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Archaeology and the Emergence of Greece$
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Anthony Snodgrass

Print publication date: 2006

Print ISBN-13: 9780748623334

Published to Edinburgh Scholarship Online: March 2012

DOI: 10.3366/edinburgh/9780748623334.001.0001

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Heavy Freight in Archaic Greece

Heavy Freight in Archaic Greece

Chapter:
(p.221) Chapter 12 Heavy Freight in Archaic Greece
Source:
Archaeology and the Emergence of Greece
Author(s):

Anthony Snodgrass

Publisher:
Edinburgh University Press
DOI:10.3366/edinburgh/9780748623334.003.0012

This chapter explores the use of oared galleys for overseas enterprise in archaic Greece. It focuses on sea-borne freight as a central problem, omitting land transport, partly because the inherent advantages of sea transport over land transport in the ancient world must have been further enhanced when it was a question of carrying heavy loads, sometimes (as in the case of marble) in the form of large indivisible units. In archaic times, especially, one suspects that the provision of good roads was such as to widen rather than narrow the gap. This brings us, however, to the question of the facilities for maritime transport in archaic Greece, and above all to the ships. Herodotus tells us that the Phocaeans used pentekontors, not merchantmen, for long-distance trade. This chapter next turns to the question of the cargoes carried. With sculptural marble, the epigraphic evidence throws some important light, not indeed on the provenance of the marbles used for the statues, but on an allied question: the origins of the artists who carved them.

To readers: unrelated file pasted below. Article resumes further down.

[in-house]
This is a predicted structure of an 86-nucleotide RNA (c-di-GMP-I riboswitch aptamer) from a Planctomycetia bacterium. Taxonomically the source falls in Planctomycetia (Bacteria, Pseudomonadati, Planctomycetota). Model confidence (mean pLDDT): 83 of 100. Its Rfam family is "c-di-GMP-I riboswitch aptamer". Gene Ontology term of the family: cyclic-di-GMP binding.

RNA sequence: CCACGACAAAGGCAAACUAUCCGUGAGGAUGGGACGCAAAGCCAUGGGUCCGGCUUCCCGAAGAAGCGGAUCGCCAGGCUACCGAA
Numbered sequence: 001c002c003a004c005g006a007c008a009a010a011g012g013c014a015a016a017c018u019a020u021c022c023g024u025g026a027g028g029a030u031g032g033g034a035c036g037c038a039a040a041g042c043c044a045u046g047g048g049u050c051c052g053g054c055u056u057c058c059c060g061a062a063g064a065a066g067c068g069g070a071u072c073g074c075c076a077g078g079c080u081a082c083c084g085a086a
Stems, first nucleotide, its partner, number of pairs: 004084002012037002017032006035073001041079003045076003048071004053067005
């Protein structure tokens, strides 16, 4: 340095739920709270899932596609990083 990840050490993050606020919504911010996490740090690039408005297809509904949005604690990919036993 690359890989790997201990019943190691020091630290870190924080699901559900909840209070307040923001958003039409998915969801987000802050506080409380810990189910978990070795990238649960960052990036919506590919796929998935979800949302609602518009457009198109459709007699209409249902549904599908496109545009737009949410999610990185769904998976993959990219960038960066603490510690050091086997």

Keywords:   Greece, oared galleys, sea-borne freight, maritime transport, pentekontors, trade, cargoes, marbles, statues

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